If you ever tried to set up a touchscreen device in linux, you might have noticed that it's either working out of the box (besides some calibration) or is very tedious, especially when it is not supported by the kernel.
This article assumes that your touchscreen device is supported by the kernel (e.g. by the usbtouchscreen module). That means there exists a
/dev/input/event* node for your device. Check out
to see if your device is listed or try
cat /dev/input/event? # replace ? with the event numbers
for every of your event nodes while touching the display. If you found the corresponding node, it's likely that you will be able to get the device working.
Available X11 drivers
There are a lot of touchscreen input drivers for X11 out there. The most common ones are in the extra repository:
- (likely the default driver if you plug in your touchscreen and it "just works")
- libinput ; see also
Less common drivers, not contained in the repository, are:
Proprietary drivers exist for some devices (e.g.:AUR), but it's recommended to try the open source drivers first.
Depending on your touchscreen device choose an appropriate driver. Again, evdev is likely to be the default if your touchscreen "just works."
InstallAUR (AUR). Then, run xinput_calibrator and follow the instructions.
Using a touchscreen in a multi-head setup
To use multiple displays (some of which are touchscreens), you need to tell Xorg the mapping between the touch surface and the screen. This can be achieved with xinput as follows.
Take for example the setup of having a wacom tablet and an external monitor; xrandr shows both displays:
$ xrandr Screen 0: minimum 320 x 200, current 2944 x 1080, maximum 8192 x 8192 LVDS1 connected 1024x768+0+0 (normal left inverted right x axis y axis) 0mm x 0mm 1024x768 60.0*+ 800x600 60.3 56.2 640x480 59.9 VGA1 connected 1920x1080+1024+0 (normal left inverted right x axis y axis) 477mm x 268mm 1920x1080 60.0*+ 1600x1200 60.0 1680x1050 60.0 1680x945 60.0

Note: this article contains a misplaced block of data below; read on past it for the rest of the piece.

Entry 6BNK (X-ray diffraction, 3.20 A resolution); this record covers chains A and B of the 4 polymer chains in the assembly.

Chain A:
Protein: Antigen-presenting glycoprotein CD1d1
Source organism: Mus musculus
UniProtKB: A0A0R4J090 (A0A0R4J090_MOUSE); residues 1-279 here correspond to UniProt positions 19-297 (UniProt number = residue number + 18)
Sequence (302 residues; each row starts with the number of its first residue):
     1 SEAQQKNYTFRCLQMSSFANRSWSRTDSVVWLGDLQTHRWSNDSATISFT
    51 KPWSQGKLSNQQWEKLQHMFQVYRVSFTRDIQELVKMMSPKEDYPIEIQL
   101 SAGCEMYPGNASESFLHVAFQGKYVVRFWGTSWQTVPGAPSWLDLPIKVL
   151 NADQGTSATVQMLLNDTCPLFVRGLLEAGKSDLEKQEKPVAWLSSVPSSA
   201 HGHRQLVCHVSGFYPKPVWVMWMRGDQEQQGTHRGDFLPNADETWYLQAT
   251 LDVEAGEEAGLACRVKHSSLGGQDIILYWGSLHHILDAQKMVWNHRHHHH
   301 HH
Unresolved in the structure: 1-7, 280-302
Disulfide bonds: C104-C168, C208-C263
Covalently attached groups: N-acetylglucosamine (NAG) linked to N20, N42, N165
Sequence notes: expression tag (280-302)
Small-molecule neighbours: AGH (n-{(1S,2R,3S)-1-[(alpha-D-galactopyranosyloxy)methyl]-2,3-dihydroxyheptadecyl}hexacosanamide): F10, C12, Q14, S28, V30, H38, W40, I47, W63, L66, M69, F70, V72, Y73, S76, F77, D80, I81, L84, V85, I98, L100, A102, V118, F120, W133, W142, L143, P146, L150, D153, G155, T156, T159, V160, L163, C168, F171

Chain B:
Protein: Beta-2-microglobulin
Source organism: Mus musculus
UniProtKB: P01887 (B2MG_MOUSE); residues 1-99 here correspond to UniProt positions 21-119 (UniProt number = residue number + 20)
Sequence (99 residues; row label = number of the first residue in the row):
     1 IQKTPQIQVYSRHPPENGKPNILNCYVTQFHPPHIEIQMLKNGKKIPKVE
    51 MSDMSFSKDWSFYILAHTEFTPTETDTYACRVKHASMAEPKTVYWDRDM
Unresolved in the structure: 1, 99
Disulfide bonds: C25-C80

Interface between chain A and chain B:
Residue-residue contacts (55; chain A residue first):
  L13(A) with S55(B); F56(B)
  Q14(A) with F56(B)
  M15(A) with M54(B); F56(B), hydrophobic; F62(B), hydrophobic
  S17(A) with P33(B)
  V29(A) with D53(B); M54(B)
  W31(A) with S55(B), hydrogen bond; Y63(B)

You see we have two displays here. LVDS1 and VGA1. LVDS1 is the display internal to the tablet, and VGA1 is the external monitor. We wish to map our stylus input to LVDS1. So we have to find the ID of the stylus input:
$ xinput --list ⎡ Virtual core pointer id=2 [master pointer (3)] ⎜ ↳ Virtual core XTEST pointer id=4 [slave pointer (2)] ⎜ ↳ QUANTA OpticalTouchScreen id=9 [slave pointer (2)] ⎜ ↳ TPPS/2 IBM TrackPoint id=11 [slave pointer (2)] ⎜ ↳ Serial Wacom Tablet WACf004 stylus id=13 [slave pointer (2)] ⎜ ↳ Serial Wacom Tablet WACf004 eraser id=14 [slave pointer (2)] ⎣ Virtual core keyboard id=3 [master keyboard (2)] ↳ Virtual core XTEST keyboard id=5 [slave keyboard (3)] ↳ Power Button id=6 [slave keyboard (3)] ↳ Video Bus id=7 [slave keyboard (3)] ↳ Sleep Button id=8 [slave keyboard (3)] ↳ AT Translated Set 2 keyboard id=10 [slave keyboard (3)] ↳ ThinkPad Extra Buttons id=12 [slave keyboard (3)]
We see that we have two stylus inputs. We now need to simply map our inputs to our output like so:
xinput --map-to-output 'Serial Wacom Tablet WACf004 stylus' LVDS1 xinput --map-to-output 'Serial Wacom Tablet WACf004 eraser' LVDS1
You can automate this by putting these commands in your
~/.xinitrc or similar. The mapping will be lost if the touchscreen is disconnected and re-connected, for example, when switching monitors via a KVM. In that case it is better to use a udev rule. The Calibrating Touchscreen page has an example udev rule for the case when a transformation matrix has been calculated manually and needs to be applied automatically.
map-to-outputAUR to automate
#!/bin/sh xinput map-to-output "Wacom HID 4861 Finger touch" "eDP1"
and start, test and enable the service:
systemctl --user start xrandr-watcher.service journalctl --user-unit=xrandr-watcher.service -f # change screen setting to see if it is working systemctl --user enable xrandr-watcher.service
Touchegg is a multitouch gesture program, that runs as a user in the background, recognizes gestures, and translates them to more conventional events such as mouse wheel movements, so that you can for example use two fingers to scroll. But it also interferes with applications or window managers which already do their own gesture recognition. If you have both a touchpad and a touchscreen, and if the touchpad driver (such as synaptics or libinput) has been configured not to recognize gestures itself, but to pass through the multi-touch events, then Touchegg will recognize gestures on both: this cannot be configured. In fact it does a better job of recognizing gestures than either the synaptics or libinput touchpad drivers; but on the touchscreen, it's generally better for applications to respond to touch in their own unique ways. Some Qt and GTK applications do that, but they will not be able to if you have Touchegg "eating" the touch events. So, Touchegg is useful when you are running mainly legacy applications which do not make their own use of touch events.